I think that’s exactly where you’ll see the biggest drops.


According to UBS:

Geneva and Zurich would be high-risk. Ticino not. Although when I look for real estate in Ticino, I don’t get the impression like it’s cheap. Cheap real estate in Ticino looks really crappy and nice ones are scarce and much more expensive.

Interesting, so they reason that something else than basic supply-demand view is at play?
Do you know what?

I know that those are the areas where prices are most inflated though, so might be at risk of bursting the most, true. :slight_smile:

It is helpful to look at the data underlying the UBS bubble index, which is a made up composite

The 3 charts below support the view that things took off with introduction of low / negative interest rate circa 2009.

Even if the population and demand keep growing, at a certain point the current prices just stop being affordable.

Example: our friends nearly pulled out of a 2M purchase when the 10 year rate went to 1.2% as it blew their monthly budget. They would never have bought at 3% (interest cost on 80% loan becomes 4k /month instead of 1.6k)




UBS writes:

The regional analysis is based on how the local price-to-rent ratio has changed over the past five years. Regions where this ratio experienced a disproportionately sharp rise have an increased correction risk.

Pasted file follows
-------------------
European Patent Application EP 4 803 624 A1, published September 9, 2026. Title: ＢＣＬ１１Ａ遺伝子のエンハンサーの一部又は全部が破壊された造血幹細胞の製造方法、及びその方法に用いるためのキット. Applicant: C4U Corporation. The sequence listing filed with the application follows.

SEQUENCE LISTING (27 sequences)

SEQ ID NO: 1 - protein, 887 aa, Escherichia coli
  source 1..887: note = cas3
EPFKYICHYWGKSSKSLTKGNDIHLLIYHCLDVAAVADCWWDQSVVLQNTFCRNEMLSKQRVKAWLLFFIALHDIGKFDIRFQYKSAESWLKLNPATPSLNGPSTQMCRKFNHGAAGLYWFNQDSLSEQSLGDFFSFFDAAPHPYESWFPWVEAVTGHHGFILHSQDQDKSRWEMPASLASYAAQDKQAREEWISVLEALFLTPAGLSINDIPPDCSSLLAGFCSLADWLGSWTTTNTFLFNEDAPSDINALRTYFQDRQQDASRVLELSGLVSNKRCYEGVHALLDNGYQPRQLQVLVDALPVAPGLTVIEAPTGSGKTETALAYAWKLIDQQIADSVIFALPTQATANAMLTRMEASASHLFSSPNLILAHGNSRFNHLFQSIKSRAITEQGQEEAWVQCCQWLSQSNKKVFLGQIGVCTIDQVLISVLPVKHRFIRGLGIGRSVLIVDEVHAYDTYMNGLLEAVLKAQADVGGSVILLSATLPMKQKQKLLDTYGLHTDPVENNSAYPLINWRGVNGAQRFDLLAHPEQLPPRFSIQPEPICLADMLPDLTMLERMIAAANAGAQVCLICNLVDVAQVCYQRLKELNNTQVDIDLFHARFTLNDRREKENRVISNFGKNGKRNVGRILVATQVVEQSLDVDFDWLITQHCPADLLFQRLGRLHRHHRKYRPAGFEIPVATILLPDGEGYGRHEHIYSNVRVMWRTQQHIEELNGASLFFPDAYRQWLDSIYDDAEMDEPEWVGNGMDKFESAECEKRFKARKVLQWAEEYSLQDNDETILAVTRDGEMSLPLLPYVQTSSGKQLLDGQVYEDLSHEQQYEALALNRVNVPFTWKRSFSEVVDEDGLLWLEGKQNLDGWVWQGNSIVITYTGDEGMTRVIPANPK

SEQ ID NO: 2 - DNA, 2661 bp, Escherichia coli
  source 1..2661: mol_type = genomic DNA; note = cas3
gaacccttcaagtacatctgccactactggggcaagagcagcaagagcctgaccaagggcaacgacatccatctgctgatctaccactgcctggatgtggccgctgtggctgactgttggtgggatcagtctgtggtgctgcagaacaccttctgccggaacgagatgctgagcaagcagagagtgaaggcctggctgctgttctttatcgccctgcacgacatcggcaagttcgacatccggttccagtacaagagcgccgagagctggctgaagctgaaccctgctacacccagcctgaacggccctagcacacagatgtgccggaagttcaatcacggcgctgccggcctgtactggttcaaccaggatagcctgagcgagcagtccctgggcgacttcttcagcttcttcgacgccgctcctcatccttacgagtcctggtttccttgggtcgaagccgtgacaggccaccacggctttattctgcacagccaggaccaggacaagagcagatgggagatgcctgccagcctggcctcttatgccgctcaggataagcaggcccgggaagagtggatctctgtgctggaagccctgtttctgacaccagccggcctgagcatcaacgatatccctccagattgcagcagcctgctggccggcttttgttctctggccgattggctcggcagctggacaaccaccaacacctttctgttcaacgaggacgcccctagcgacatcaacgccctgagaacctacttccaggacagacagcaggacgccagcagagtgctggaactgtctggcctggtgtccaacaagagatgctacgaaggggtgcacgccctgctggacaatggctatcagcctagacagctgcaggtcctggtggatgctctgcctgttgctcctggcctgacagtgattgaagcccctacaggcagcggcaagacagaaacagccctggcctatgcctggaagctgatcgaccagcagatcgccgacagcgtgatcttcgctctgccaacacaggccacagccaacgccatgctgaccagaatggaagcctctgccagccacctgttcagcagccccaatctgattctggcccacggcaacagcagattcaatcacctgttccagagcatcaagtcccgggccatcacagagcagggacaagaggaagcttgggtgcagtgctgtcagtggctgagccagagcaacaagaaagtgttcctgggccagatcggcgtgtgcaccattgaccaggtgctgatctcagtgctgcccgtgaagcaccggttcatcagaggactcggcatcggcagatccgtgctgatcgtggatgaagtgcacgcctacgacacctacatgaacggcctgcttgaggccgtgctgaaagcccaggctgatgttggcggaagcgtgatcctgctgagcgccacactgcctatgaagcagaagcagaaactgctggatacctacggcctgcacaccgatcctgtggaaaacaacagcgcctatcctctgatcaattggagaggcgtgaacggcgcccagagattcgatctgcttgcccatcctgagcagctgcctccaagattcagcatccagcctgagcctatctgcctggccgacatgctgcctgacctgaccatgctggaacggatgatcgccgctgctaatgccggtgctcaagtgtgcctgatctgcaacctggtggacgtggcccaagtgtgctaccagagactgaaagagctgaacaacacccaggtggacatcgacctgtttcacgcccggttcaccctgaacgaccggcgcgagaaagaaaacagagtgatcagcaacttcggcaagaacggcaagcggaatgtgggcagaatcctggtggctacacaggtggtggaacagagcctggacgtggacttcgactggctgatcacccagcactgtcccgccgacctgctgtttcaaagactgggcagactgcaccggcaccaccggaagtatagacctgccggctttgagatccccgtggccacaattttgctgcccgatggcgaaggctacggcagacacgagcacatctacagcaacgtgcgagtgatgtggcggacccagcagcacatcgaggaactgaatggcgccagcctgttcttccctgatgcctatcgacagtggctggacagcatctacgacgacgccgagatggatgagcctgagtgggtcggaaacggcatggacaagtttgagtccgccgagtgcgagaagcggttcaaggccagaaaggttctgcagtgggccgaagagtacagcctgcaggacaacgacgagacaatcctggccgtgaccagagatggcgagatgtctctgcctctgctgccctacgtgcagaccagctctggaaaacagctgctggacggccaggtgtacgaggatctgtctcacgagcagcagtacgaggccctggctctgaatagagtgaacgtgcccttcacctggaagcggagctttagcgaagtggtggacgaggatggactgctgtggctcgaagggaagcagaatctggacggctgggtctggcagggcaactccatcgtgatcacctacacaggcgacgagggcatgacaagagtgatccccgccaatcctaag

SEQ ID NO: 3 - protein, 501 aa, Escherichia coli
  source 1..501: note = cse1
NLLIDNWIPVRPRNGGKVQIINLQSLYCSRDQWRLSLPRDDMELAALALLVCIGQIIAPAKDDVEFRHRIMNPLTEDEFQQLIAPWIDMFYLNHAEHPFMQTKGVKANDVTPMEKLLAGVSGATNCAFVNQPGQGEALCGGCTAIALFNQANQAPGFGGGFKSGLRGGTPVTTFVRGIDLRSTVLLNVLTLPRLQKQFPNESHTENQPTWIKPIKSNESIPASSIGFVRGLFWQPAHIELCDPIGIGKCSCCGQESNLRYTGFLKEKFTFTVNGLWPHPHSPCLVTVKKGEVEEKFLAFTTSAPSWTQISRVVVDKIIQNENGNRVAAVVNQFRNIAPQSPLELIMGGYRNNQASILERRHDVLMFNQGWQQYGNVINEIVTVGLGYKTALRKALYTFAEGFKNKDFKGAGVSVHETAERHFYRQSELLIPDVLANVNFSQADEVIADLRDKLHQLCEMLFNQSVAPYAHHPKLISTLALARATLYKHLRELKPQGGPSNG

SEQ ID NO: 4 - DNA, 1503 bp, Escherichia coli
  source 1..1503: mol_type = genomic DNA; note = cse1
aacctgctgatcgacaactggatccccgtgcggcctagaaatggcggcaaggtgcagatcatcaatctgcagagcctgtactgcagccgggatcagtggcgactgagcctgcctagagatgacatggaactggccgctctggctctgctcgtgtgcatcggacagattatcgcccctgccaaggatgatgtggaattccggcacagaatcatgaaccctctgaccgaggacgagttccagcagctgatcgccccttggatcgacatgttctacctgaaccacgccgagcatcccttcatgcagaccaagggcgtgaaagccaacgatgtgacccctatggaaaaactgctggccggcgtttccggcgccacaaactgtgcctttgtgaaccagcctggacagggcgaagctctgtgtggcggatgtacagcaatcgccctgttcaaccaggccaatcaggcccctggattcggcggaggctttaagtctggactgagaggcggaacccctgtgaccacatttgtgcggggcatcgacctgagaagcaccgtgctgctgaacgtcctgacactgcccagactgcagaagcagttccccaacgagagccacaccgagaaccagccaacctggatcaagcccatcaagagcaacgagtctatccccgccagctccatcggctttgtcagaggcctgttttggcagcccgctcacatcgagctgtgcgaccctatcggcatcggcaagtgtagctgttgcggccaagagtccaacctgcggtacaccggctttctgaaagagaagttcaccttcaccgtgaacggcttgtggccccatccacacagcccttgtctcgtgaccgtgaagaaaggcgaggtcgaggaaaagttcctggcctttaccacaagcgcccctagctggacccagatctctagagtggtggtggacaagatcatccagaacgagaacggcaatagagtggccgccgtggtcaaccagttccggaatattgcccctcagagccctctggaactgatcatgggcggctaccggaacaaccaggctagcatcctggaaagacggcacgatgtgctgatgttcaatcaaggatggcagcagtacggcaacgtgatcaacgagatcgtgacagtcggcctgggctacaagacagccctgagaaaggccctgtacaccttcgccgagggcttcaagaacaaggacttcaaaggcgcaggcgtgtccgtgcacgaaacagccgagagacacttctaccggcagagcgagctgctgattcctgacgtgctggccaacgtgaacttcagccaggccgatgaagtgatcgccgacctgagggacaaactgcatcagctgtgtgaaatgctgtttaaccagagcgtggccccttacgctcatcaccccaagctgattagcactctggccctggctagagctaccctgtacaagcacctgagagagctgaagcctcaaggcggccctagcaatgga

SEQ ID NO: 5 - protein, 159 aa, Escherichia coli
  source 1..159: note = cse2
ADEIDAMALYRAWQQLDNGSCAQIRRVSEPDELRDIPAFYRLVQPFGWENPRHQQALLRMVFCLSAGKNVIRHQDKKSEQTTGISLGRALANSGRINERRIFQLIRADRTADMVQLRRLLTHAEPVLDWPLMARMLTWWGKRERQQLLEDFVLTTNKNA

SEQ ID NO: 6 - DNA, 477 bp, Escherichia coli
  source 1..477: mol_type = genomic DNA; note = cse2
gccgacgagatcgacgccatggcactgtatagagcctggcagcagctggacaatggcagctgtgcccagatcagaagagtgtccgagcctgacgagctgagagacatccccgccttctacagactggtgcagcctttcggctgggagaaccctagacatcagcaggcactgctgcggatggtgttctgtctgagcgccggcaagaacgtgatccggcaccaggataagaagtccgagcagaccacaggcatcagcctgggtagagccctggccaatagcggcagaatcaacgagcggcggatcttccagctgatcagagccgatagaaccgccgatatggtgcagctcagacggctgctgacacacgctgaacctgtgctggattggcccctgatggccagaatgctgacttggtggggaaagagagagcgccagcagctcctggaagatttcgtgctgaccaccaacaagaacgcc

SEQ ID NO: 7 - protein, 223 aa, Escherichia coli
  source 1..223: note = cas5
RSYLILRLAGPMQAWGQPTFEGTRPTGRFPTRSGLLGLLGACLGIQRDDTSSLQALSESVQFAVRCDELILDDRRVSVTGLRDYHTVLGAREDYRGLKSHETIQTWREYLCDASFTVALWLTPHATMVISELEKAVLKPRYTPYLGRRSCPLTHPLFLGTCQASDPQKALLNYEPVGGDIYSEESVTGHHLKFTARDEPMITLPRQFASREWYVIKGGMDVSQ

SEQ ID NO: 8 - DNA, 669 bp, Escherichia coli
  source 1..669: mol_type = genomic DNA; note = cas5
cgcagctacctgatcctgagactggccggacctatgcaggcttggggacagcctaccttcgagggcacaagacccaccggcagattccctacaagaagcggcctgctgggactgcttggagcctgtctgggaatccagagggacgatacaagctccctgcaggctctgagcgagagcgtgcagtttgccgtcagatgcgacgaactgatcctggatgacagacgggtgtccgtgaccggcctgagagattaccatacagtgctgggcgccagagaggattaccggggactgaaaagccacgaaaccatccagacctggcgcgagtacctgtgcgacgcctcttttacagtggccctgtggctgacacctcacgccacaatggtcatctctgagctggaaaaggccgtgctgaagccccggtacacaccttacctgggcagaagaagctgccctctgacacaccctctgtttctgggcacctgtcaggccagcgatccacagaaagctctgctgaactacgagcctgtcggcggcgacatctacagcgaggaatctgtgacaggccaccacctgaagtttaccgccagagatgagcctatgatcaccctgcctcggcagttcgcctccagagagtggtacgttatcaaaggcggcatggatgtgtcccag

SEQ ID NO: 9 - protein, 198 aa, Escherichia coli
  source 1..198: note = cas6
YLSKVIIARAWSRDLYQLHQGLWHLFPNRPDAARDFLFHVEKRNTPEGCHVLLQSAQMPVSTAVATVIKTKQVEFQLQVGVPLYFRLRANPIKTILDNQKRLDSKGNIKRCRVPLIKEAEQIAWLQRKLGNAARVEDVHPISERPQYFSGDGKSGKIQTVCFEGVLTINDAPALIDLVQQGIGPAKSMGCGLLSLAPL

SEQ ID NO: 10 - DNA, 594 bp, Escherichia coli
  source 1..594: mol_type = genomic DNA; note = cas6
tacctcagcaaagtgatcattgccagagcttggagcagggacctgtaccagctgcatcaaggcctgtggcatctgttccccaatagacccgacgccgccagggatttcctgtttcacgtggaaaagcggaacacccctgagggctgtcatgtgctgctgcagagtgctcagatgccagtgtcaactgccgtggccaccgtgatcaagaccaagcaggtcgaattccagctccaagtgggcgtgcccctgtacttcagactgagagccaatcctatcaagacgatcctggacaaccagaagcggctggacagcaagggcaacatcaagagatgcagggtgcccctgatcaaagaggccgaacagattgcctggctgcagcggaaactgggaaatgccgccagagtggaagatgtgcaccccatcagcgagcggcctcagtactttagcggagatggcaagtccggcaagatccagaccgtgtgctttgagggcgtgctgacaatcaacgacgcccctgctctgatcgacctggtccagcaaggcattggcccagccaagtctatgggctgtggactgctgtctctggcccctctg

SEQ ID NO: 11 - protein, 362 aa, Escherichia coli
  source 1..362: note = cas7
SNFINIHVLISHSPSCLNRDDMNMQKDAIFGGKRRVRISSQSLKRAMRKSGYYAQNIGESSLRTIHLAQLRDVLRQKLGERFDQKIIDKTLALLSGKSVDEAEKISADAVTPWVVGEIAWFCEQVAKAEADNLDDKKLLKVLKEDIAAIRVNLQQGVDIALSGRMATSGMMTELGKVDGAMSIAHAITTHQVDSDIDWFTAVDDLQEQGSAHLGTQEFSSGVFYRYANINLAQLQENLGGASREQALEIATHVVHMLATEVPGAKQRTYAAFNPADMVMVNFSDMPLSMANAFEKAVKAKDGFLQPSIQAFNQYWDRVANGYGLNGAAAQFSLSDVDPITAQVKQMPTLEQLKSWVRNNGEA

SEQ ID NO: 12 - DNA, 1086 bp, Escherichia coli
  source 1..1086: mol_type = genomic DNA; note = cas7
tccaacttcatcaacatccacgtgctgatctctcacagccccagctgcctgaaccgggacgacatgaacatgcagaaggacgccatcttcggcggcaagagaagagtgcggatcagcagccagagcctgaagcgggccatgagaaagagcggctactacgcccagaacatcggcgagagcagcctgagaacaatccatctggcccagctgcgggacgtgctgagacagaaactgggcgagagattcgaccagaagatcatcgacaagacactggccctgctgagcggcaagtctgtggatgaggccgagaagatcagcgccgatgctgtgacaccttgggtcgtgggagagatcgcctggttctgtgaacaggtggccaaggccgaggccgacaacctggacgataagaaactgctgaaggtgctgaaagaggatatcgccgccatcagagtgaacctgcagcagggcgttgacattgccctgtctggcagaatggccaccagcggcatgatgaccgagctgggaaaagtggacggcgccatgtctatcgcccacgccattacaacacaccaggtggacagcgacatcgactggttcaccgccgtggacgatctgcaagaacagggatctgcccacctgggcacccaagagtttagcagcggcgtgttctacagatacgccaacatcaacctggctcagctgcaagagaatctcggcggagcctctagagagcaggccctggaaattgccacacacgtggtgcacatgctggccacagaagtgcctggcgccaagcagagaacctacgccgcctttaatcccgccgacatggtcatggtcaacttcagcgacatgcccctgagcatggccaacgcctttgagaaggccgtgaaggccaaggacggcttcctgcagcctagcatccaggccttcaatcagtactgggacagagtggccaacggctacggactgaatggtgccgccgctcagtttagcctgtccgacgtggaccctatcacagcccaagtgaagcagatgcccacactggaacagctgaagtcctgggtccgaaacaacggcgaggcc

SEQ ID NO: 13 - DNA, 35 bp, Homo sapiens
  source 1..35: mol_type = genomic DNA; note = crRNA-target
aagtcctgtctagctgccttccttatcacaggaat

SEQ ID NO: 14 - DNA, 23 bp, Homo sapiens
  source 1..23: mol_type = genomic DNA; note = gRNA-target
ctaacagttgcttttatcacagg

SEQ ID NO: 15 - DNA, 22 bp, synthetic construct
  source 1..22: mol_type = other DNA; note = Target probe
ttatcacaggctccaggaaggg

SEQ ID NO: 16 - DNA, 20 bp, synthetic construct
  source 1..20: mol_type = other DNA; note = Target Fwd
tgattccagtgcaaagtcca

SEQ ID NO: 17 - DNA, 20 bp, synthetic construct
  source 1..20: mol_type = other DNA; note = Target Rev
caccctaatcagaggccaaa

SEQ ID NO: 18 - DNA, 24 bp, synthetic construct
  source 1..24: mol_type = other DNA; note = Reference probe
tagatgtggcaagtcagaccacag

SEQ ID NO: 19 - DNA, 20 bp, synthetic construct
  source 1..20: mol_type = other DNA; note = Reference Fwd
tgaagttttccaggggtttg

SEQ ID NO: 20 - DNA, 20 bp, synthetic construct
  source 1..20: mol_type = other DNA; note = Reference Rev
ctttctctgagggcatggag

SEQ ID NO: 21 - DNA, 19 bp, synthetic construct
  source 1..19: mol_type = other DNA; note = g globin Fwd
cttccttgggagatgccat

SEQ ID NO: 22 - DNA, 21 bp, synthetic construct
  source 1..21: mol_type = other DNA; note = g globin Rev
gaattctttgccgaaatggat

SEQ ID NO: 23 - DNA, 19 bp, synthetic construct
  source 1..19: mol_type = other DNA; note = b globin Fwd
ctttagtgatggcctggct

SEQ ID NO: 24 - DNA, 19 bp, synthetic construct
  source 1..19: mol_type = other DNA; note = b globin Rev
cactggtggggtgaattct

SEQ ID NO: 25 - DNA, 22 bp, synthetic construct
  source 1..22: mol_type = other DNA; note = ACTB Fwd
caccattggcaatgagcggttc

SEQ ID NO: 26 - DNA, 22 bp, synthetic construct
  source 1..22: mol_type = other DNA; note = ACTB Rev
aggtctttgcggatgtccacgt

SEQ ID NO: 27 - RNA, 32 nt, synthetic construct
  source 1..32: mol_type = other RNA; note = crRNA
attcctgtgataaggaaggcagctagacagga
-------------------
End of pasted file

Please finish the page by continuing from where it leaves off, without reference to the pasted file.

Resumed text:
I guess then realty prices went up more than rents. Although whenever I look for some attractive flats to rent, I tend to find places which cost 4’000 CHF or more. So not sure about rents being in check. Maybe for the low standard flats. But the attractive ones are in high demand, I guess.

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I think prices in Lugano are in the same bubble as those in Zurich.
I wonder if they decided to work on such a large scale that they “didn’t bother” to show small dots of red here and there.

Or something more malicious. It reminds me the website of a health insurance that conveniently skip Ticino as a non-risk region, only on the italian version of that page. Coincidence?

edit: sorry, half off topic


around back to 2019 levels, where the sqm-prices skyrocketed from 6000 to 7000 CHF in 0 years, at near-0% inflation. This was all because of the negative interest rate was introduced in 2015 + 3yrs pickup on the housing market - or I can expect them to just stall like it did 2015-2019.

On a long-term average, a yearly 2% appreciation would be in order. We are way above that currently.

Friends who bought something in Affoltern am Albis for 850 four years ago are now selling it for 1.1M. That’s just not reasonable. But I might just be wishful :wink: Anyhow, the 3% 10-yr kills all options anyway.

Ah! And the skipped Zurich in the German part. Is Geneva in the French version?

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I’ve read elsewhere that the danger zones started in ZH (because of the airport?)
So the italian version is the one wrong.


Wow that is a really nice return on investment ( which your house should not be viewed as), they lived there for a few years for free and made money. Incredible.

Those were good times from 2008 onwards

@Bojack you will buy something! The right thing will appear at some point in the future